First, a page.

For Fun! 6 Free Online Games Worth Playing

After playing Westerado, I was inspired to look around at other freeware available online. I got promptly sucked in and lost; that’s why I’ve been silent for a while. But I crawled back here and have some gems to share with you fine folks, because surely you have just as much free time to muck about playing games as I do. Surely.

First, I stopped by The Escapist Magazine to play some of the innovative Indie Speed Run submissions (developers have 48 hours to create a game.) Some games have to be downloaded, and an inordinate amount of the games seemed to revolve around frogs, hippos, or gnomes… Here were two that really stood out to me:

1.) You Can Take It With You (play it hereseemed simple and easy to dismiss at first, but I found myself playing again and again. It’s an Egyptian-themed sidescroller following your character from birth to death and then through the afterlife. It’s a game based on choices, given to you at intervals about your life’s path and also in which items you choose to pick up/fit in your inventory. Everything you do affects some aspect in both this life and next, and there are multiple ways to deal with obstacles. It was created by the group aBadIdea. 

You Can Take It With You - Copy

2.) Game Evolution In a Briefcase (play it hereis a lifelong gamer’s homage to games. The music is beautiful, the references are delightful, and the whole game has a stand-out style. Made up of several mini-games, each one a variation on a classic epoch video game, this submission by Pixels in Trouble is worth your time.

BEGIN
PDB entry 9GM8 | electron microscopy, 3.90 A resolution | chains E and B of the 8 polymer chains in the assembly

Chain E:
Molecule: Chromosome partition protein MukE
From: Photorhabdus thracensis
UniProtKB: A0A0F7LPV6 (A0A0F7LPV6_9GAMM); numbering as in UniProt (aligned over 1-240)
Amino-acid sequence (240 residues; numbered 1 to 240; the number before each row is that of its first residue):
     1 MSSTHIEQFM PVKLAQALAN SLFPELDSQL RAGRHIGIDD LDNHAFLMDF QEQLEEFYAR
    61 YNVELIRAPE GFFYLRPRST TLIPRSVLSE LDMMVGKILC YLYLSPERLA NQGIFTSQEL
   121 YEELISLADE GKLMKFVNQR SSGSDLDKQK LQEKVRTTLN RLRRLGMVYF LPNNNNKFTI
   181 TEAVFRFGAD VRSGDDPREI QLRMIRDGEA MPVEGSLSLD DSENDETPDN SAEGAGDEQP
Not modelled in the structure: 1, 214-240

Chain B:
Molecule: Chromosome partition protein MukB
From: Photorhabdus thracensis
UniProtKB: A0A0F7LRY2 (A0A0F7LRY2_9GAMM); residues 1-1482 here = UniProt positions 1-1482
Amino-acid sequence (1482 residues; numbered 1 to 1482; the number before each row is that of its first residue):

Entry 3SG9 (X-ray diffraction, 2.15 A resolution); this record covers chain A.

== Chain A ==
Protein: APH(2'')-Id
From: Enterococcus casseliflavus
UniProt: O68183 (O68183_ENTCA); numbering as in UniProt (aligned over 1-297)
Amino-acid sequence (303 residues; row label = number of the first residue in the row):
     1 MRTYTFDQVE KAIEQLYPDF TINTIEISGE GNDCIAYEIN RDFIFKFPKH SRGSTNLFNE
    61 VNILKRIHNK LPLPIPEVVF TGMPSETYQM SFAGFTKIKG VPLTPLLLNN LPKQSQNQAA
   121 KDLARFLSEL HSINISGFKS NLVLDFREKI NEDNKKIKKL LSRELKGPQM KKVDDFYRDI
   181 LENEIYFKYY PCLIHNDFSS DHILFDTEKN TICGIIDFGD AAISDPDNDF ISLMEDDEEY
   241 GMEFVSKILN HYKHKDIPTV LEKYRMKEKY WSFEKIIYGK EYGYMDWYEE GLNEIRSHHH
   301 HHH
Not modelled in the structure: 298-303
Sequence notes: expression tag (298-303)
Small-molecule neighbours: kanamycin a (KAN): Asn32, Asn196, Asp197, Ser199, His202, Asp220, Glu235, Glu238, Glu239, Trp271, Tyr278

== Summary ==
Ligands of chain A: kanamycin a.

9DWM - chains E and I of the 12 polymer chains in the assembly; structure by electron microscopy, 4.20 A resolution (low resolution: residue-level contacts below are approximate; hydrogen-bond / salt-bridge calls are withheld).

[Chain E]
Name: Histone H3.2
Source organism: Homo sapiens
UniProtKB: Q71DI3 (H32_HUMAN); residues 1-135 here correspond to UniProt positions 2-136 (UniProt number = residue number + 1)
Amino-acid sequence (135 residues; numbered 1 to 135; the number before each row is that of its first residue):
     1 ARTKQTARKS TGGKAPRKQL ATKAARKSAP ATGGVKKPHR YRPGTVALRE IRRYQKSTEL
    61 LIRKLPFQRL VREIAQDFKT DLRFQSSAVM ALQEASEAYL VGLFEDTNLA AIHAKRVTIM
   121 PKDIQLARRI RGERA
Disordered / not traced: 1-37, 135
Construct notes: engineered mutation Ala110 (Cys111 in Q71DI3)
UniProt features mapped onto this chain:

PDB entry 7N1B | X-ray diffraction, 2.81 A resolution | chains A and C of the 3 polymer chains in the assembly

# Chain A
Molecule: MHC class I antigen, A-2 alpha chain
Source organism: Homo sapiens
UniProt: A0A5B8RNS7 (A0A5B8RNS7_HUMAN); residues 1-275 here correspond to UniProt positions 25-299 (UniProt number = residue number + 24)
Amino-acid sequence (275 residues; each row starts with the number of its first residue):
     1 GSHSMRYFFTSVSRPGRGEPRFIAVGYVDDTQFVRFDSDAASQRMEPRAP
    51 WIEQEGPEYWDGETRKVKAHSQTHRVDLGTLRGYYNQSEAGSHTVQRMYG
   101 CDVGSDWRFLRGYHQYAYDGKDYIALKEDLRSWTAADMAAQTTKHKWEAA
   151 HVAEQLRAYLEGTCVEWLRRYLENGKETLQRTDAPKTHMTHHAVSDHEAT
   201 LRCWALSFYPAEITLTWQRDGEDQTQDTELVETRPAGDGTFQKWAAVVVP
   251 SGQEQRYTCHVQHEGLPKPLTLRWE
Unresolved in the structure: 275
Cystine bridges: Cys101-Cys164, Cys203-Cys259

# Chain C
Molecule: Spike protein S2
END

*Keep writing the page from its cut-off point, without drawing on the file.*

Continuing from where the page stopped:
Game Evolution in a Briefcase

After an abyssal side quest into the world of horror point-and-click (I’m a sucker for those cheap scares, can’t be helped!) I ended up with a shiny free Newgrounds.com account and I’ve been medal hunting ever since. Frankly it’s a miracle that I peeled away long enough to make this compilation *Note-visit the game pages to find out more about the creators. It would be a pickle to link them all, as the site allows developers to individually credit all members of production.*! Here are a few of my absolute favorites:

3.) The Outsider (play it here) was a Newgrounds Game Jam submission, made in 3 days, and doesn’t suffer for it. Based on the H.P. Lovecraft story by the same name, this is a dark, melancholy point-and-click that manages to pack in an impressive amount of stylistic artwork and emotional impact. Despite the short playthrough, this one stuck with me after I finished the final frame.

The Outsider, H.P. Lovecraft, point-and-click, video games

Ah, when video games and the dark embrace of the macabre collide!

4.) dys4ia (play it here) is as pixel-y simplistic as games come, but resonated with me for a few reasons. It was a game created specifically to depict an interactive narrative about the experience of undergoing hormone therapy. It’s raw and honest, honorably personal, and though it is not my experience in life I do have several friends who are/have gone through the situations in the game. No one likes to face sensitive, emotionally hard times alone. This game is out there to remind people that they aren’t. (It makes me want to learn how to make games to share some portions of my narrative, if only to externally address pockets of my memories that are still hurt and confused about things.)

dys4ia (Anna Anthropy)